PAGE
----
Cancer Affinity Group Brings Together Basic Researchers and Physicians

By Mika Ono

San Diego scientists and physicians gather at The Scripps Research Institute (TSRI) once a month to hear a talk on a cancer-related topic—for instance, the genetics of human leukemias, the cancer-chromatin connection, or new paradigms for drug development. The ongoing lecture series is sponsored by TSRI's Cancer Affinity Group, which promotes intellectual enrichment, scientific discussion, and exchange of ideas among the region's scientists and clinicians.

"The Cancer Affinity Group is a loose organization of people who are interested in cancer—cancer research that is basic as well as applied," says Professor Peter Vogt, who organizes the group. "The distinction [from the other affinity groups at TSRI] is we try to reach out to the clinic and bring in clinicians to our program."

Cancer Affinity Group lectures are held at 5 PM or later in an effort to accommodate physicians' schedules. So far, the group has attracted over 100 members from TSRI, Scripps Clinic/Green Hospital, the other four hospitals in the Scripps Hospital system (Scripps Chula Vista, Scripps Encinitas, Scripps La Jolla, and Scripps Mercy), Southwest Cancer Care Medical Group, and Children's Hospital and Health Center.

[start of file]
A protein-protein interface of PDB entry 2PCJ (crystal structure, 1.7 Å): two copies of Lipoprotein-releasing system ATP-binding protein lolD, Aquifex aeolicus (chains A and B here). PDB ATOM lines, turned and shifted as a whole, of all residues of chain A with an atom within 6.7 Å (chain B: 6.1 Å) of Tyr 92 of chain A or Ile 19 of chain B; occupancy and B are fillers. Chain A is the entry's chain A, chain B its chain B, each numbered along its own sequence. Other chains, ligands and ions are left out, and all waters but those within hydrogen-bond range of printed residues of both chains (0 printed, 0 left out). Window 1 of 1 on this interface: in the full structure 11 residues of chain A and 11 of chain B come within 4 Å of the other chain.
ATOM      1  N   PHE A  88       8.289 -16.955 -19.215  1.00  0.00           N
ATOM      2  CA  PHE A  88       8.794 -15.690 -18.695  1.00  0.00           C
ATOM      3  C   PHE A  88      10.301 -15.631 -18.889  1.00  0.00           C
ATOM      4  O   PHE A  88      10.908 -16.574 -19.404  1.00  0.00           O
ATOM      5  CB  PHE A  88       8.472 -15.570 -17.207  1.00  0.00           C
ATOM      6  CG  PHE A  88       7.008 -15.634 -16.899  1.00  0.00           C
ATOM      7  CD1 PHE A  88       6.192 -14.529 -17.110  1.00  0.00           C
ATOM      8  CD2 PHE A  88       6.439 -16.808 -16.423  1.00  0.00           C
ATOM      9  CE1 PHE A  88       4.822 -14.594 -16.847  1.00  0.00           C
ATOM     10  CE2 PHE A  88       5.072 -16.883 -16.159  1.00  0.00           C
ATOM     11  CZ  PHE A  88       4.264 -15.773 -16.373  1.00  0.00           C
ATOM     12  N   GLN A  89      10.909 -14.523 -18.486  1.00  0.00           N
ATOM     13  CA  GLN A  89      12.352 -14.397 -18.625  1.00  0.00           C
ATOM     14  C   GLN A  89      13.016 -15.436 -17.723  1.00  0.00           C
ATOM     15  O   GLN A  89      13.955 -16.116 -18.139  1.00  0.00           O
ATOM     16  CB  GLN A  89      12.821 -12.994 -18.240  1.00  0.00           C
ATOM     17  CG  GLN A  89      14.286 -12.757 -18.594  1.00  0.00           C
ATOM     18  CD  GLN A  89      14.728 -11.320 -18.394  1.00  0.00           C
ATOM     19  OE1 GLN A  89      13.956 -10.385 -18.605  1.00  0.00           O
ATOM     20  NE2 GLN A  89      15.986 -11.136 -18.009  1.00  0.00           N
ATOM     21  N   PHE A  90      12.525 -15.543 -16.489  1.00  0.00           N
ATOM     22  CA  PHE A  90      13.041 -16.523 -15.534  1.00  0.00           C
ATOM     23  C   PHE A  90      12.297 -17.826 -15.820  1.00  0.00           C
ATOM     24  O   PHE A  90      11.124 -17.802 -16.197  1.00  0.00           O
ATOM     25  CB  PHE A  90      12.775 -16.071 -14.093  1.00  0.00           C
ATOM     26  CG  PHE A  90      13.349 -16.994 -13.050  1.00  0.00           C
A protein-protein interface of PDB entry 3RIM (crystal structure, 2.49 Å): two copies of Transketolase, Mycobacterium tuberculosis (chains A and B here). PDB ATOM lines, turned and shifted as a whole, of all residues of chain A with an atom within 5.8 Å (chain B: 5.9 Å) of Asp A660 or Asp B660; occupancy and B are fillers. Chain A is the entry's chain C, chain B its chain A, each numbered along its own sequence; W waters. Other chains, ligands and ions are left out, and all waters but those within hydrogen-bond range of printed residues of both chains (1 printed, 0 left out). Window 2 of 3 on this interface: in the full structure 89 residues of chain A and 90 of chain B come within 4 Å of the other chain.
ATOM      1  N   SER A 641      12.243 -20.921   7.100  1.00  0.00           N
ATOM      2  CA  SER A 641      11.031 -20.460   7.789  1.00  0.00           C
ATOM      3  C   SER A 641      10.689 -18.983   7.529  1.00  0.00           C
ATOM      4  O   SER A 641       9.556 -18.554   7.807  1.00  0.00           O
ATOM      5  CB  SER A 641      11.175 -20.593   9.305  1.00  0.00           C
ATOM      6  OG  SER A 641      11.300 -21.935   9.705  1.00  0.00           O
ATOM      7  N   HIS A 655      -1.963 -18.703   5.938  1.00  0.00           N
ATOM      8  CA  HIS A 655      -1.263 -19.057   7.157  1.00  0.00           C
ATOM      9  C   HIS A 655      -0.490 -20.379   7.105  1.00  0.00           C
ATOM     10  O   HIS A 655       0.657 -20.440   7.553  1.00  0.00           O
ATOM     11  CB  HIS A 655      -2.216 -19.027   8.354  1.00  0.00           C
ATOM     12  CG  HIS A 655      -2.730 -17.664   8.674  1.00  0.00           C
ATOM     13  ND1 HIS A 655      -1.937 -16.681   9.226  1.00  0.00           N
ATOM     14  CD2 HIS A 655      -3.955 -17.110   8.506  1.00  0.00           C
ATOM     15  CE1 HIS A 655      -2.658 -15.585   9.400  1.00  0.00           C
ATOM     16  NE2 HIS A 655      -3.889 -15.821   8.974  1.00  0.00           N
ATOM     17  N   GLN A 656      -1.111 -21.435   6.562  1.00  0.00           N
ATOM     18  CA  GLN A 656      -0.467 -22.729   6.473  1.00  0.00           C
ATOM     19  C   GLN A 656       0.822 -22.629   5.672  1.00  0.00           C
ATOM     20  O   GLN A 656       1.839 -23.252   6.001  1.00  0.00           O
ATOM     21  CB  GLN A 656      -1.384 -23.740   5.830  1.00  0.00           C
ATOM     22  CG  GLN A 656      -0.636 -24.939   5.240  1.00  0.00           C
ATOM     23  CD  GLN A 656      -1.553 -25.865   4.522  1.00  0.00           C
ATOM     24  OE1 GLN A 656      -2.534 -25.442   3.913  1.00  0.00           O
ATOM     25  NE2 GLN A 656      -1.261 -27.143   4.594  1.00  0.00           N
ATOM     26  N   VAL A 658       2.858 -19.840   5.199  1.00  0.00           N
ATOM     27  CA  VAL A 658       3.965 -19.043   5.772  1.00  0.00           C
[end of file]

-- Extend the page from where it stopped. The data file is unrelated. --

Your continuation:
Vogt notes that both basic researchers and clinicians benefit from the exchange. Basic researchers have the opportunity to increase their understanding of clinically relevant problems. And physicians have the opportunity to deepen their knowledge of current and future therapies for their patients. Vogt sees the Cancer Affinity Group lectures as a first step to encouraging interaction among the region's basic researchers and clinicians.

While the affinity group is funded by TSRI, the creation of the group in April 2000 was spurred in large part by the founding six months earlier of the multi-institutional Scripps Cancer Center, for which Vogt is associate director of basic research. The center promotes bench-to-bedside research by uniting the resources of TSRI and the Scripps Health and Scripps Clinic systems—a mission that dovetails neatly with that of the affinity group.

Alan Saven, director of the Scripps Cancer Center, comments: "Collaborations between basic researchers and physicians will ultimately benefit the patient. I want all scientists at TSRI to be aware that there are physicians who want to collaborate with them on their research."

Saven notes that basic researchers benefit from collaborations with clinicians when the researchers are in the process of developing new agents, when they need clinical information, or when their research could be enriched with patient samples. The 40 to 50 cancer physicians within the five hospitals in the Scripps network represent one third of all cancer care providers in the region.

For more information on the Cancer Affinity Group, see the group's web page or call x4-8079. For more information on the Scripps Cancer Center, call (858) 554-8388.

In addition to the Cancer Affinity Group, affinity groups at TSRI include: the Pathogenesis Affinity Group, the Structure and Chemistry Affinity Group, the Immunology Affinity Group, the Vascular Biology Affinity Group, and the Molecular and Cell Biology Affinity Group.





TSRI Professor Peter Vogt, who is also associate director for basic cancer research at the Scripps Cancer Center, organizes the Cancer Affinity Group.